3 years ago

Quantitative structure–activity relationship methods in the discovery and development of antibacterials

Quantitative structure–activity relationship methods in the discovery and development of antibacterials
Beatriz Suay-Garcia, Jose Ignacio Bueso-Bordils, Antonio Falcó, María Teresa Pérez-Gracia, Gerardo Antón-Fos, Pedro Alemán-López

With the pressing issue of antibiotic resistance, there is a constant need for new antibiotics. However, the fact that traditional methods of drug discovery are expensive and time‐consuming has discouraged the pharmaceutical industry, leaving the burden of discovery to research institutions. This is where quantitative structure–activity relationship (QSAR) methods become a key tool in fighting multidrug‐resistant bacteria, seeing as they provide useful information for the rational design of new active molecules at a minimal cost. A variety of linear and nonlinear statistical methods are used to develop these models based on the 2D or 3D representations of the molecules. QSAR models have proven to be effective in rapidly providing lead compound candidates against resistant bacteria such as methicillin‐resistant Staphylococcus aureus, Escherichia coli, Pseudomonas spp., Bacillus subtilis, or Mycobacterium tuberculosis. Moreover, QSAR methods allow for a deeper analysis of a library of molecules, selecting those with not only the optimal activity, but also the most favorable pharmacokinetic and toxicological profiles. The information obtained from QSAR studies makes optimizing an existing drug simpler, which is a cost‐effective approach to obtain new treatments against increasingly resistant bacteria.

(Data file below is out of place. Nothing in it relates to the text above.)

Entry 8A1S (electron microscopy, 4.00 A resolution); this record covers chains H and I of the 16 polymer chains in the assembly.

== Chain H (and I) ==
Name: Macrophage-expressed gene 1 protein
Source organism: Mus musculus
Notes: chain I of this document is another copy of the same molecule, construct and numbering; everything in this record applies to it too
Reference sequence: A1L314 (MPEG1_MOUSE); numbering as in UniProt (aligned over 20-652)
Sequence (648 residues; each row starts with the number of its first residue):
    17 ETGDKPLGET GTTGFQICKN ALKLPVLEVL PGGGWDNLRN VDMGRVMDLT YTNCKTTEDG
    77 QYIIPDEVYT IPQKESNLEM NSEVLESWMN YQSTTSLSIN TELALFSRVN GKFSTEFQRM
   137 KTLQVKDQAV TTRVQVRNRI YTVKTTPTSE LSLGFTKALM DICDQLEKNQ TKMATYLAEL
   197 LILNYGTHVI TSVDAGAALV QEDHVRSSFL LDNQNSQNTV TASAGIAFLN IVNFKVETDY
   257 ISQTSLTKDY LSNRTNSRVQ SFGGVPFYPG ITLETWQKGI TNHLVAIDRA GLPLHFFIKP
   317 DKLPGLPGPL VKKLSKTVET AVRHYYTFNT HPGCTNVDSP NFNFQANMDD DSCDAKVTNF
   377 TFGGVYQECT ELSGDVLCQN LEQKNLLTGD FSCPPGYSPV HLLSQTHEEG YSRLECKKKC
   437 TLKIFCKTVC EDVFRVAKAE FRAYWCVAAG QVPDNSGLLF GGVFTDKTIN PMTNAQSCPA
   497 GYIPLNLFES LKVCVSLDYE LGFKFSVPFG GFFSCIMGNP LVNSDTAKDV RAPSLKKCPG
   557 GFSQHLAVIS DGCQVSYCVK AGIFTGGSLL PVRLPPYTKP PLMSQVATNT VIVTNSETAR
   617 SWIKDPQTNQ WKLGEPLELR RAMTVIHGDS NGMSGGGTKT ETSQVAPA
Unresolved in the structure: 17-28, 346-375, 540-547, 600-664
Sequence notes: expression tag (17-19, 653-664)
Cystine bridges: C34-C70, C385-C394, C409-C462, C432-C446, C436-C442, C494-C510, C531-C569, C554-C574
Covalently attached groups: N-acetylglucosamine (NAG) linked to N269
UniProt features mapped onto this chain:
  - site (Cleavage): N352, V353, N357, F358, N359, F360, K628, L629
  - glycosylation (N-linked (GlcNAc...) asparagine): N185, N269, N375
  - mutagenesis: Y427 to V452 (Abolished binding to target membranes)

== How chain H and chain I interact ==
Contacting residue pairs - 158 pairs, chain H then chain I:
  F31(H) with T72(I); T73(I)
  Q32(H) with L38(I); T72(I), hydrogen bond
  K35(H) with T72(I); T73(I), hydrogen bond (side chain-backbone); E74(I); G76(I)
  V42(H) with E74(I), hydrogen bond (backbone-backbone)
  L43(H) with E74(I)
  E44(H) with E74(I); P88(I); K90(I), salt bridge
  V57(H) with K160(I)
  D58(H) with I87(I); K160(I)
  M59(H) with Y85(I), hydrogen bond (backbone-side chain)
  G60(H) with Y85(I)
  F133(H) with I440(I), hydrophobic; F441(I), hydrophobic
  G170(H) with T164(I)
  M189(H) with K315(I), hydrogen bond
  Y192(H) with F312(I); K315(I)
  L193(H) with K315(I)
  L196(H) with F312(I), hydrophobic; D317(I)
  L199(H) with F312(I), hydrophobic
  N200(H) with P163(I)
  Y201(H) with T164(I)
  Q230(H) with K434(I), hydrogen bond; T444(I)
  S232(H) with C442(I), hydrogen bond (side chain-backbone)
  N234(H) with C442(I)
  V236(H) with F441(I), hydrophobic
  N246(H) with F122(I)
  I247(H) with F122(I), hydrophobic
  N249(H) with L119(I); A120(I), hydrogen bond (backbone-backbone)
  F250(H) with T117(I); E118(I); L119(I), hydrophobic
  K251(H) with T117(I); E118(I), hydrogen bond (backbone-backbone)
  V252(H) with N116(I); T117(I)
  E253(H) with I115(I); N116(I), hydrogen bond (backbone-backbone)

This article is categorized under:

  •   Computer and Information Science > Chemoinformatics
  •   Software > Molecular Modeling
You might also like
Discover & Discuss Important Research

Keeping up-to-date with research can feel impossible, with papers being published faster than you'll ever be able to read them. That's where Researcher comes in: we're simplifying discovery and making important discussions happen. With over 19,000 sources, including peer-reviewed journals, preprints, blogs, universities, podcasts and Live events across 10 research areas, you'll never miss what's important to you. It's like social media, but better. Oh, and we should mention - it's free.

  • Download from Google Play
  • Download from App Store
  • Download from AppInChina

Researcher displays publicly available abstracts and doesn’t host any full article content. If the content is open access, we will direct clicks from the abstracts to the publisher website and display the PDF copy on our platform. Clicks to view the full text will be directed to the publisher website, where only users with subscriptions or access through their institution are able to view the full article.